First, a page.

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NYS Producing Record Numbers Of Nursing Degrees

ALBANY – The number of registered nurses graduating each year from New York colleges has more than doubled since the height of a nursing shortage in 2002, according to a new report.

The survey of in-state colleges by the University at Albany's Center for Health Workforce Studies showed the number of nursing graduations has increased in each of the past 13 years, from a low of 5,128 in 2002 to 11,141 last year.

From 2013 to 2014, the number of annual nursing graduations increased 6 percent, according to the report, which was released late last month.

Report: Nursing degrees on rise in NY=

Rose_Queen, BSN, MSN, RN

Specializes in OR, education. Has 15 years experience.

"What we've been seeing is the demand for nurses now may not be as great as supply of nurses, so the new-nurse job market is becoming very competitive."

Finally! Nursing is doing itself a great disservice by producing far more grads than available jobs. It's no wonder wages have stagnated and working conditions are worse. Instead of hospitals needing us, they've got a line of those who don't know any better waiting to take our places.

MunoRN, RN

Specializes in Critical Care. Has 10 years experience.

The lead in of the news story is a bit deceptive. NY state's nursing programs are not producing twice as many nurses as they were in 2002, what they survey found that the number of nurses graduating from nursing programs has doubled, but the report stated that the majority of these graduates are "BSN completers", who were already nurses before entering their program. In other words, if a state has 5000 nurses and then 1000 nurses graduate from nursing programs, if those were all "BSN completers" then you still have 5000 nurses, not 6000.

The lead in of the news story is a bit deceptive. NY state's nursing programs are not producing twice as many nurses as they were in 2002, what they survey found that the number of nurses graduating from nursing programs has doubled, but the report stated that the majority of these graduates are "BSN completers", who were already nurses before entering their program. In other words, if a state has 5000 nurses and then 1000 nurses graduate from nursing programs, if those were all "BSN completers" then you still have 5000 nurses, not 6000.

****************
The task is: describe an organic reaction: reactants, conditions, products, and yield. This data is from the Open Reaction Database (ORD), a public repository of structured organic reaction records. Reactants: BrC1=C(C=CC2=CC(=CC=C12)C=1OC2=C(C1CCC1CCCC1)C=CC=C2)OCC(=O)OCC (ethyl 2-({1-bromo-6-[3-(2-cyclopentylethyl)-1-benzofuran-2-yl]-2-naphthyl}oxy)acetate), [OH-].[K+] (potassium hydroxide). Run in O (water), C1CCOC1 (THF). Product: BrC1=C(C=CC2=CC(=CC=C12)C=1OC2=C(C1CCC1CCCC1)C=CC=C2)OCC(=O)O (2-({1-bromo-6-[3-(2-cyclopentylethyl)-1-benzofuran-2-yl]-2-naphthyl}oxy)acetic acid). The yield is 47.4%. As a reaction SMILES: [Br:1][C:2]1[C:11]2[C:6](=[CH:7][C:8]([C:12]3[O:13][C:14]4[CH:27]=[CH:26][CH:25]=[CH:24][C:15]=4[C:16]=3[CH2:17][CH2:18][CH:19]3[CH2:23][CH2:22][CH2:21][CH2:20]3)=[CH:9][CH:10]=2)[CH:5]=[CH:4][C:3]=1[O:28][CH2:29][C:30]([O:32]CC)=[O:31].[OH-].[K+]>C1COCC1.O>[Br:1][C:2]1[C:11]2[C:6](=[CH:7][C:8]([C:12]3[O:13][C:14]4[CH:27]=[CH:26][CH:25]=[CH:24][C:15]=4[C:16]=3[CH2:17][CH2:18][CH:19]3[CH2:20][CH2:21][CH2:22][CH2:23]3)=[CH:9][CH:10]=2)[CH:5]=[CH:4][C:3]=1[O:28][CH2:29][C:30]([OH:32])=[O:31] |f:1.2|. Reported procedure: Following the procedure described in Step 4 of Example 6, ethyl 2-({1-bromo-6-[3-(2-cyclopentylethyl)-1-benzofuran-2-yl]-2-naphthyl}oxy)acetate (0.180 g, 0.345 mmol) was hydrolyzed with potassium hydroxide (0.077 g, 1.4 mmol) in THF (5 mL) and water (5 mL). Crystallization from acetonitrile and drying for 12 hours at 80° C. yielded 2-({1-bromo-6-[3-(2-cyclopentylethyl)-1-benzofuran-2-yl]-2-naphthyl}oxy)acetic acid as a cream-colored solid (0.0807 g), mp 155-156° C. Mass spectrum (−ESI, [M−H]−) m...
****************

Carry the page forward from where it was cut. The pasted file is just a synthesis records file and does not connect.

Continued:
Unless one is reading both the article and report incorrectly completers are not a "majority" of BSN graduates.

(page 10) of the report states that 36% of all BSN graduates in NYS were completers and made up 19% of RNs for 2014. Those numbers were expected to increase by one percent in 2015.

http://chws.albany.edu/archive/uploads/2015/06/Nursing_Education_Trends_2005-2015.pdf

That would leave a bit under three-quarters of BSN graduates as "new" nurses.

Information contained in the report is very interesting and worth a read with a coffee or beverage of choice.

For instance in 2014 RN program directors reported "many job" openings for new grads in nursing homes, ambulatory care and home health respectively. Hospitals OTOH reached only around 37%.

One assumes this varies by region but it does echo what is being said over in the NYS forum; hospital jobs for new grads are *very* hard to find.

I wonder if directors of nursing programs are telling potential and or current students about this harsh reality. Yes, acute care settings aren't for everyone, but one suspects many entering nursing school assume they will at least start out working in hospital.

MunoRN, RN

Specializes in Critical Care. Has 10 years experience.

Unless one is reading both the article and report incorrectly completers are not a "majority" of BSN graduates.

(page 10) of the report states that 36% of all BSN graduates in NYS were completers and made up 19% of RNs for 2014. Those numbers were expected to increase by one percent in 2015.

http://chws.albany.edu/archive/uploads/2015/06/Nursing_Education_Trends_2005-2015.pdf

That would leave a bit under three-quarters of BSN graduates as "new" nurses.

Information contained in the report is very interesting and worth a read with a coffee or beverage of choice.

For instance in 2014 RN program directors reported "many job" openings for new grads in nursing homes, ambulatory care and home health respectively. Hospitals OTOH reached only around 37%.

One assumes this varies by region but it does echo what is being said over in the NYS forum; hospital jobs for new grads are *very* hard to find.

I wonder if directors of nursing programs are telling potential and or current students about this harsh reality. Yes, acute care settings aren't for everyone, but one suspects many entering nursing school assume they will at least start out working in hospital.

The news article was referring to growth in RN graduates and according to the survey the majority of that growth (60% in the last year) was due to BSN completers, not additional new RNs.

DoGoodThenGo what do you think is a good way differentiate yourself as a new graduate from a BSN nursing program?

smartnurse1982

Has 7 years experience.

So,how many actually passed the boards?

TheCommuter, BSN, RN

Specializes in Case mgmt., rehab, (CRRN), LTC & psych. Has 14 years experience.

So,how many actually passed the boards?
I would assume that the vast majority passed their boards. Statistically, about 85 percent of all US-educated test takers pass on the first attempt.